'She wanted to help others' - Mum's brain donated to scientists after death aged 60

·2-min read
'She wanted to help others' - Mum's brain donated to scientists after death aged 60 <i>(Image: Public)</i>
'She wanted to help others' - Mum's brain donated to scientists after death aged 60 (Image: Public)

THE family of a beloved mum who battled a debilitating disease before her death have said “she always wanted to help others”, after her brain was donated to scientists.

Anita Doo, of Clacton, died on March 21 at the age of 60-years-old, having been formally diagnosed with Young Onset Alzhiemer’s in early 2021.

Before her illness took hold Anita had worked as a teaching assistant at White Hall Academy - formally Coppins Green Primary School - for more than 25 years.

She would also enjoy taking to the stage in front of adoring audiences and starred in several productions curated by the Mad About Theatre Company.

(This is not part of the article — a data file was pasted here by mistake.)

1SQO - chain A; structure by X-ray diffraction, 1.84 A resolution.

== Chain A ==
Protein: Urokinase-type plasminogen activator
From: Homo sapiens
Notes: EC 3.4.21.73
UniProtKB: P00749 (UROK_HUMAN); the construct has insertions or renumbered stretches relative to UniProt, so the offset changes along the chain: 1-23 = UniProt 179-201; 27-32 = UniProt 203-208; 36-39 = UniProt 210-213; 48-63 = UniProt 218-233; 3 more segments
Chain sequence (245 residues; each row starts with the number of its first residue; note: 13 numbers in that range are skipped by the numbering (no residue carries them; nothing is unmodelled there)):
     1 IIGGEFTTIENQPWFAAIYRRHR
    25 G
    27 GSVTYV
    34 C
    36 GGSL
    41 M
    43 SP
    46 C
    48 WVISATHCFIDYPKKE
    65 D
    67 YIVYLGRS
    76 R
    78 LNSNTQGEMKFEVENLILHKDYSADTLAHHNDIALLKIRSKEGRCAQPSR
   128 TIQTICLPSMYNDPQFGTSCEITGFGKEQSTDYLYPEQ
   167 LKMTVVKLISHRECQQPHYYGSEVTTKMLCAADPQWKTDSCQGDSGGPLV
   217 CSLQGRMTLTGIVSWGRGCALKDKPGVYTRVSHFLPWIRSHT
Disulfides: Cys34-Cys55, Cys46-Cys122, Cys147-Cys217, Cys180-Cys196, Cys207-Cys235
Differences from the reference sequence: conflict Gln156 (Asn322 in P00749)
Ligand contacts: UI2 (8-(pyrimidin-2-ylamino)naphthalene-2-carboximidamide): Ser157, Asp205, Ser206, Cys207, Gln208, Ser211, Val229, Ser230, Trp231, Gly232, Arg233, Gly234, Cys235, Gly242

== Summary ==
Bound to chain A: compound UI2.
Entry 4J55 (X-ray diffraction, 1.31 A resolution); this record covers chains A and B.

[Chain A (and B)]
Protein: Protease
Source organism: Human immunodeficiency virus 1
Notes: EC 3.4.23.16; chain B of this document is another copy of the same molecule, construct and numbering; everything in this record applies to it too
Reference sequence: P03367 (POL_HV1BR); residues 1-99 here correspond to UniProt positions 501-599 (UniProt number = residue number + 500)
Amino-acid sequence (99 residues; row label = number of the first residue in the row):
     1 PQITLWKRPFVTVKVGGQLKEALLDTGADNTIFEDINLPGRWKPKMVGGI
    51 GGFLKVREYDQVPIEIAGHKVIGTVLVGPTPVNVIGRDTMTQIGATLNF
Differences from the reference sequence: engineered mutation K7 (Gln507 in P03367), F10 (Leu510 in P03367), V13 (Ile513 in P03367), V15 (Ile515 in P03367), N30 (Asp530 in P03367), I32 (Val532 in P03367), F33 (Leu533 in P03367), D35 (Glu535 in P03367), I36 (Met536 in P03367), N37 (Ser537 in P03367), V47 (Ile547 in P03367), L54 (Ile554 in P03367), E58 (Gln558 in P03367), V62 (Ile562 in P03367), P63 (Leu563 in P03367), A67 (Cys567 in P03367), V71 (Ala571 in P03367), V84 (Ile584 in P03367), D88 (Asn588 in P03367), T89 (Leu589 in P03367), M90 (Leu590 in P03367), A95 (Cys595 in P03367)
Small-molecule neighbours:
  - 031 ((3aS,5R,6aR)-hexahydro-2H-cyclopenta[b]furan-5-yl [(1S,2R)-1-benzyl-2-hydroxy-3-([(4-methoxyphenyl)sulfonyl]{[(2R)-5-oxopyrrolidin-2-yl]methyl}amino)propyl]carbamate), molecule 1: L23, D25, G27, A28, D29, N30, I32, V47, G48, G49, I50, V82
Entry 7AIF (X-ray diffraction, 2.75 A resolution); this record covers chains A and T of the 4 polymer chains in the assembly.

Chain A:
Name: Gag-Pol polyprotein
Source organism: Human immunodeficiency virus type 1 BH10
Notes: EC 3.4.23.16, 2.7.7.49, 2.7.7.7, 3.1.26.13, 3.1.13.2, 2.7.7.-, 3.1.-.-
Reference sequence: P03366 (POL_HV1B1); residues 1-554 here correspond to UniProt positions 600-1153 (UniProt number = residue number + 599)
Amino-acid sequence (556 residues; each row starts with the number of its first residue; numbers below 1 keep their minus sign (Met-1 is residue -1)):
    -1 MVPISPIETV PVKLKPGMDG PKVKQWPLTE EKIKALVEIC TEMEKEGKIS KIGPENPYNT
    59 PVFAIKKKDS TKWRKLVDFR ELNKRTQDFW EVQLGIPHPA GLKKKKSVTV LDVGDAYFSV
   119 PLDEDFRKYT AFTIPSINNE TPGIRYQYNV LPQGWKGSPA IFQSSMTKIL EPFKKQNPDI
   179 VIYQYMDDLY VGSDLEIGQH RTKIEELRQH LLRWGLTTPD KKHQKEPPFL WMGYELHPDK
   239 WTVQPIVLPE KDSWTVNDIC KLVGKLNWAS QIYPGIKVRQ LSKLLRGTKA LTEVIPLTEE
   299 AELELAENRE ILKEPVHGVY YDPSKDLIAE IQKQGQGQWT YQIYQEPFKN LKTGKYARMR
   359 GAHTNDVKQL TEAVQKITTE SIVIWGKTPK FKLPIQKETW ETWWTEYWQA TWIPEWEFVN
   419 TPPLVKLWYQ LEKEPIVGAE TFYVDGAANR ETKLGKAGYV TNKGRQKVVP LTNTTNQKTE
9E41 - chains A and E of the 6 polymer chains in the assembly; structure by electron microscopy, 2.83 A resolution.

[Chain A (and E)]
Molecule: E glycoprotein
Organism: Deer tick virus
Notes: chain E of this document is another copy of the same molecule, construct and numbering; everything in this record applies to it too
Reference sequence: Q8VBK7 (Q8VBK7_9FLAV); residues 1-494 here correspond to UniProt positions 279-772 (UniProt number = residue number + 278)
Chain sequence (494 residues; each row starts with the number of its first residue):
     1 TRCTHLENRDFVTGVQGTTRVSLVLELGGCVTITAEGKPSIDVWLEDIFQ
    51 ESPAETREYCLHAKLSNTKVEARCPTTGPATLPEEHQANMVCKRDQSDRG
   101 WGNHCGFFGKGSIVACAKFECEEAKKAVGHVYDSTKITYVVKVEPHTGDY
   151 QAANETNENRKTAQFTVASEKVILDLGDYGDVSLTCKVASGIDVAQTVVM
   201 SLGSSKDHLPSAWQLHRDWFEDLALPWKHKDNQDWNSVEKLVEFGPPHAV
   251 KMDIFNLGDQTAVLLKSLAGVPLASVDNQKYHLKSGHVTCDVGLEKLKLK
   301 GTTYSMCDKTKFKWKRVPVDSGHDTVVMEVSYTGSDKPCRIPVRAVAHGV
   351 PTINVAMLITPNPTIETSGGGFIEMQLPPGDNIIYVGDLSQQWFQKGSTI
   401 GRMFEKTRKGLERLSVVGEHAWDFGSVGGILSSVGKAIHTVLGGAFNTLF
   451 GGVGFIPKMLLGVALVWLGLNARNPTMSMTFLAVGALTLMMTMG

Speaking on behalf of her family, Anita’s daughter Chloe Doo said: “It is heart-breaking she passed at only 60-years-old – I don’t think it has sunk in yet.

“There is a small part of us that takes comfort she is no longer in pain as the last few weeks of her life were spent in hospital and were not easy.

“She was such a bright and vivacious person.”

In the years before her death, Anita had spoken of a desire with Chloe to donate her body to science, which ultimately proved to be not possible.

For news updates straight to your inbox, sign up to our newsletter here.

Thanks to the support of the Cambridge Brain Bank, however, Anita’s brain has now been given to medical scientists researching Young Onset Alzhiemer’s.

“The process was easy and handled with dignity and a report will be published in eight to 12 months allowing the family some insight in to the research,” said Chloe.

“Mum had always wanted to be able to be able to help others and research of the body after passing she thought would be a good way to do this.

“She also found it interesting of what they can tell from your body through science.”


Anita’s family now hope by examining their treasured relative’s brain scientists will be able to gain added insight into the impact and cause of Young Onset Alzheimer’s.

Chloe said: “Although Alzhiemer’s is never the same for each person mum did have an atypical presentation of the disease and she had it at a relatively young age.

“It also became debilitating rather quickly so anything that can be found that may help others in the future is a bonus.”